Similar equations exist for the second variable : DEd/dt
CAS Trondheim, 18-29 August 2013
42
Large Amplitude Oscillations (2)
When  reaches -s the force goes
to zero and beyond it becomes non
restoring.
Hence -s is an extreme amplitude
for a stable motion which in the
f
phase space(
, Df ) is shown as
Ws
closed trajectories.
Equation of the separatrix:
2
2s
2s
cos   sin s    cos cos  s     s sin s 

2 coss
s
Second value m where the separatrix crosses the horizontal axis:
cosm  m sin s  cos  s     s sin s
Area within this separatrix is called “RF bucket”.
CAS Trondheim, 18-29 August 2013
43
Energy Acceptance
From the equation of motion it is seen that  reaches an extreme
when   0 , hence corresponding to   s .
Introducing this value into the equation of the separatrix gives:
2
fmax
= 2W2s {2 + ( 2fs - p ) tan fs }
That translates into an acceptance in energy:
G (f s ) = éë 2cosf s +( 2f s -p ) sinf s ùû
This “RF acceptance” depends strongly on s and plays an important role
for the capture at injection, and the stored beam lifetime.
CAS Trondheim, 18-29 August 2013
44
RF Acceptance versus Synchronous Phase
The areas of stable motion
(closed trajectories) are
called “BUCKET”.
As the synchronous phase
gets closer to 90º the
buckets gets smaller.
The number of circulating
buckets is equal to “h”.
The phase extension of the
bucket is maximum for s
=180º (or 0°) which
correspond to no
acceleration . The RF
acceptance increases with
the RF voltage.
CAS Trondheim, 18-29 August 2013
45
Stationnary Bucket - Separatrix
This is the case sins=0 (no acceleration) which means s=0 or  . The
equation of the separatrix for s=  (above transition) becomes:
2


 2s cos   2s
2
2



 22s sin 2
2
2
Replacing the phase derivative by the (canonical) variable W:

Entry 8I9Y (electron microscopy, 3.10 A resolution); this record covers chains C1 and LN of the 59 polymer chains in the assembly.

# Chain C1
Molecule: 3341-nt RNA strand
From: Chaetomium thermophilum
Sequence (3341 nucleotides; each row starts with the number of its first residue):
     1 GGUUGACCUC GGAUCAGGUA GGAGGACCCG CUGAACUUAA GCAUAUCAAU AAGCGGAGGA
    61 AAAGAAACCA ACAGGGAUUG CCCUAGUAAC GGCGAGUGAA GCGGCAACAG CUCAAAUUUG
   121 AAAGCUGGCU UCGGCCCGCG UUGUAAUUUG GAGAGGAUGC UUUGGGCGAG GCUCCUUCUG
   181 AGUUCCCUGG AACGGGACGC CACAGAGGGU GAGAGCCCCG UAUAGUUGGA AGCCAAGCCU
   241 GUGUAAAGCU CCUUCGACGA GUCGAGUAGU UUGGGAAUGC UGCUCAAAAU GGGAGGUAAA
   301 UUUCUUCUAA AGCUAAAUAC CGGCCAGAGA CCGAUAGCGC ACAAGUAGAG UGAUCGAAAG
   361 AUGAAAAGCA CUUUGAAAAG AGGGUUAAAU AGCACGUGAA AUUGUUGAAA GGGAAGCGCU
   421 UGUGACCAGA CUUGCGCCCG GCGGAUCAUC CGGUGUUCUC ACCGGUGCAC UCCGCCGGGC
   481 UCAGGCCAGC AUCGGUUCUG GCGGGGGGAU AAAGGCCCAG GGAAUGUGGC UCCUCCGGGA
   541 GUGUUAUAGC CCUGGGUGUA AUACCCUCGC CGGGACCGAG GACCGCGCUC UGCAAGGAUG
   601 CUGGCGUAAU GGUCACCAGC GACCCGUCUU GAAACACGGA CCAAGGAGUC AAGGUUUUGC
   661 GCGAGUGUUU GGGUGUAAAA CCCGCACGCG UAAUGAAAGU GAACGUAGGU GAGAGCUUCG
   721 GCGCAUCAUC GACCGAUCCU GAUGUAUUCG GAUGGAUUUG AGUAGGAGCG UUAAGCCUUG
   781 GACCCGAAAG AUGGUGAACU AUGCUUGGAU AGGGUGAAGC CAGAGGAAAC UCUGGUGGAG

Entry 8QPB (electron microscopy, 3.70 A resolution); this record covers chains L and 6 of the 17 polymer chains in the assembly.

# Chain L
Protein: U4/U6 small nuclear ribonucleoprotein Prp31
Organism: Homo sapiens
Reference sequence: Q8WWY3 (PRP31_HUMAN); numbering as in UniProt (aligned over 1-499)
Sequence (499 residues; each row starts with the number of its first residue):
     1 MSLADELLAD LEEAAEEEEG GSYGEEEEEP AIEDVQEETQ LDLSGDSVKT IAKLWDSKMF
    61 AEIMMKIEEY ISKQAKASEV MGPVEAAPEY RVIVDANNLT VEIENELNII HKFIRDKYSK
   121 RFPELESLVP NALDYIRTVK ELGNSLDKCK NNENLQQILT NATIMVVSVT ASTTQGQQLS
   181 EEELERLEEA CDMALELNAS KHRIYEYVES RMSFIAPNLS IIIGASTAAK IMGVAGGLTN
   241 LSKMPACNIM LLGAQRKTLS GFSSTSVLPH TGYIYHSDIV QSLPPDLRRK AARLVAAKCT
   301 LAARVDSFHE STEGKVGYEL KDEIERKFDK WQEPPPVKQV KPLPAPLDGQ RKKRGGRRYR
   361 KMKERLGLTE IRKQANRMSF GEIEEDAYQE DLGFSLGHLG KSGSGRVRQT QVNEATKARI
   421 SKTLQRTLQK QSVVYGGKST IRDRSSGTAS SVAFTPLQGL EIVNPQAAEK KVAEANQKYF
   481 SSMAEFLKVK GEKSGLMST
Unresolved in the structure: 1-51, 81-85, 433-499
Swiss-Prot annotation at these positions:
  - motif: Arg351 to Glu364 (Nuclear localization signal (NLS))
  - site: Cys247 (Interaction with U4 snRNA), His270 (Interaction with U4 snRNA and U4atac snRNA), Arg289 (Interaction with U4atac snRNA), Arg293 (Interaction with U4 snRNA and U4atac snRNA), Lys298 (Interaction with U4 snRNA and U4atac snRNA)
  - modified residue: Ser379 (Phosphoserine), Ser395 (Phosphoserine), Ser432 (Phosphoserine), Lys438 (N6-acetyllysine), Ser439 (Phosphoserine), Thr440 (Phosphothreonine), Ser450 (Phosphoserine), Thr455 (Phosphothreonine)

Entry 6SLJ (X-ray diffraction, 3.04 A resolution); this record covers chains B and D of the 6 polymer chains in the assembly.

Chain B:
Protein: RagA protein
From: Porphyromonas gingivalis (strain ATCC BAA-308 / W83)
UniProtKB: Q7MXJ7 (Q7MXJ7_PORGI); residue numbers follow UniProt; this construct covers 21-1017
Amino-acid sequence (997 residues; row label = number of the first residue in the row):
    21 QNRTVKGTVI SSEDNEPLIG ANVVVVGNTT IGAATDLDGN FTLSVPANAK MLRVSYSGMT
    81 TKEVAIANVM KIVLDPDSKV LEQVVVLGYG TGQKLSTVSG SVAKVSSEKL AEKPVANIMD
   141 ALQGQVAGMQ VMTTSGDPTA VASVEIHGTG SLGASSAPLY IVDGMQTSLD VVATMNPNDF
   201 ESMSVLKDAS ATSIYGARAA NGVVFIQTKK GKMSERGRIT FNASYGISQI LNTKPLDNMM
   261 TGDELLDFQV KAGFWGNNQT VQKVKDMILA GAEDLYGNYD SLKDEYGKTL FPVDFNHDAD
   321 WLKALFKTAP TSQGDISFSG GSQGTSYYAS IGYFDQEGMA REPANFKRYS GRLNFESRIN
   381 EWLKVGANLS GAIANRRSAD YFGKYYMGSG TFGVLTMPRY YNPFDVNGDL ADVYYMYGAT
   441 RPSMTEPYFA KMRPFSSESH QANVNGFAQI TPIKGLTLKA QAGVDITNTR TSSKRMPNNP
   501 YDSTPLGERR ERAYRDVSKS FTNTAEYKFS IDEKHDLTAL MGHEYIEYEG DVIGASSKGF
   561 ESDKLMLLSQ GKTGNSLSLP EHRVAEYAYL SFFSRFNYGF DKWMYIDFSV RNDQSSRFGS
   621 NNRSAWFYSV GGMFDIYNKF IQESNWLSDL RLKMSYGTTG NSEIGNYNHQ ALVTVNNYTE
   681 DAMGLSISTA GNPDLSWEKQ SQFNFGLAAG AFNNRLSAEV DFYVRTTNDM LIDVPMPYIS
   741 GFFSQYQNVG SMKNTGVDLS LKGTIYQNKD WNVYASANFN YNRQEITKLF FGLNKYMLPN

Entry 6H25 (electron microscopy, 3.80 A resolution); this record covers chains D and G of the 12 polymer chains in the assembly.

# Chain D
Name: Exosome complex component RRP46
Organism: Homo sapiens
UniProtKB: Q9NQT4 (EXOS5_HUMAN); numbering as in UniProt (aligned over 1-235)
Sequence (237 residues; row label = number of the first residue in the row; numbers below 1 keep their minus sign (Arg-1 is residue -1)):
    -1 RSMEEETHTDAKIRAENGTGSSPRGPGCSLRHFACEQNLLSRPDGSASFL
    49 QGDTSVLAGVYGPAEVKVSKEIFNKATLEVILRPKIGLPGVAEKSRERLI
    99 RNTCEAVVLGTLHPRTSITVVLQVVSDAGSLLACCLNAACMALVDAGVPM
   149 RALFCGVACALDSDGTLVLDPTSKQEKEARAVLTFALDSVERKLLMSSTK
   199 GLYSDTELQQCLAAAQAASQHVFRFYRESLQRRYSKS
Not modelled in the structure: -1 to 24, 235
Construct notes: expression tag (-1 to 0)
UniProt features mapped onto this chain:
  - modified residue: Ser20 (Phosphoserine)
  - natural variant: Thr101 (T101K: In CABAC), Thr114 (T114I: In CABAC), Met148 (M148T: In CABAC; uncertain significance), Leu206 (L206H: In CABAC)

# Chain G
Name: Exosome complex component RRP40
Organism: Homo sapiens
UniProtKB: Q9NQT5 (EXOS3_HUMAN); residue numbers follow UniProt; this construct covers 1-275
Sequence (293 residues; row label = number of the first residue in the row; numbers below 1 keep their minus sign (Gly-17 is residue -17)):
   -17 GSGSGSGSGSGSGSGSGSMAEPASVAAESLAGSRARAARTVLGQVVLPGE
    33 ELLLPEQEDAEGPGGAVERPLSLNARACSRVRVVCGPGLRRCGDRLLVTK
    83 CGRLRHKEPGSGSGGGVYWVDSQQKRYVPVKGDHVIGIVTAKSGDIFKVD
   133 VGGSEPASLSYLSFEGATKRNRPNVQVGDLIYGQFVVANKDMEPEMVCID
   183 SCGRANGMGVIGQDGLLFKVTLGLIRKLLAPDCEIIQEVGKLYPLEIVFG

W
0
with C=2Rs

W  2 DE   2
Wbk
2
 rs

p s Rs 

h rs
and introducing the expression
for s leads to the following
equation for the separatrix:
C -eVˆ E s
f
f
W =±2
sin = ±Wbk sin
c 2p hh
2
2
CAS Trondheim, 18-29 August 2013
46
Stationnary Bucket (2)
Setting = in the previous equation gives the height of the bucket:
eVˆ Es
C
W bk  2 c 2 h
This results in the maximum energy acceptance:
DEmax
The area of the bucket is:
Since:
one gets:
2
0
w rs
-eVˆRF Es
=
Wbk = b s 2
2p
phh
2
Abk  2 0 W d

 sin 2 d  4
C -eVˆ E s
Abk = 8Wbk = 16
c 2p hh
CAS Trondheim, 18-29 August 2013
W bk  A8bk
47
Effect of a Mismatch
Injected bunch: short length and large energy spread
after 1/4 synchrotron period: longer bunch with a smaller energy spread.
W
W


For larger amplitudes, the angular phase space motion is slower
(1/8 period shown below) => can lead to filamentation and emittance growth
W.Pirkl
stationary bucket
accelerating bucket
CAS Trondheim, 18-29 August 2013
48
Bunch Matching into a Stationnary Bucket
A particle trajectory inside the separatrix is described by the equation:
2
2



 s cos  sin s I
2 cos s
W
The points where the trajectory
crosses the axis are symmetric with
respect to s= 
Wbk
fˆ
Wb

0
m
s= 
2
2-m
2


 2s cos   I
2

2


 2s cos   2s cos  m
2
   s 2cos m  cos 
W = ±Wbk cos
2
jm
2
- cos
cos(f ) = 2 cos2
CAS Trondheim, 18-29 August 2013
2
j
2
f
2
-1
49
Bunch Matching into a Stationnary Bucket (2)
Setting    in the previous formula allows to calculate the bunch height:
W b = W bk cos
fm
2
=W bk sin
æ DE ö
çè
÷ø =
Es b
fˆ

W b  A8bk cos 2m
or:
2
f m æ DE ö
fˆ
æ DE ö
çè
÷ø cos 2 = çè
÷ø sin 2
E s RF
E s RF
This formula shows that for a given bunch energy spread the proper
matching of a shorter bunch (m close to , fˆ small)
will require a bigger RF acceptance, hence a higher voltage
For small oscillation amplitudes the equation of the ellipse reduces to:
2
Abk ˆ 2
W=
f -( Df )
16
2
2
æ 16W ö æ Df ö
+ç
=1
çè
÷
÷
ˆ
ˆ
Abkf ø è f ø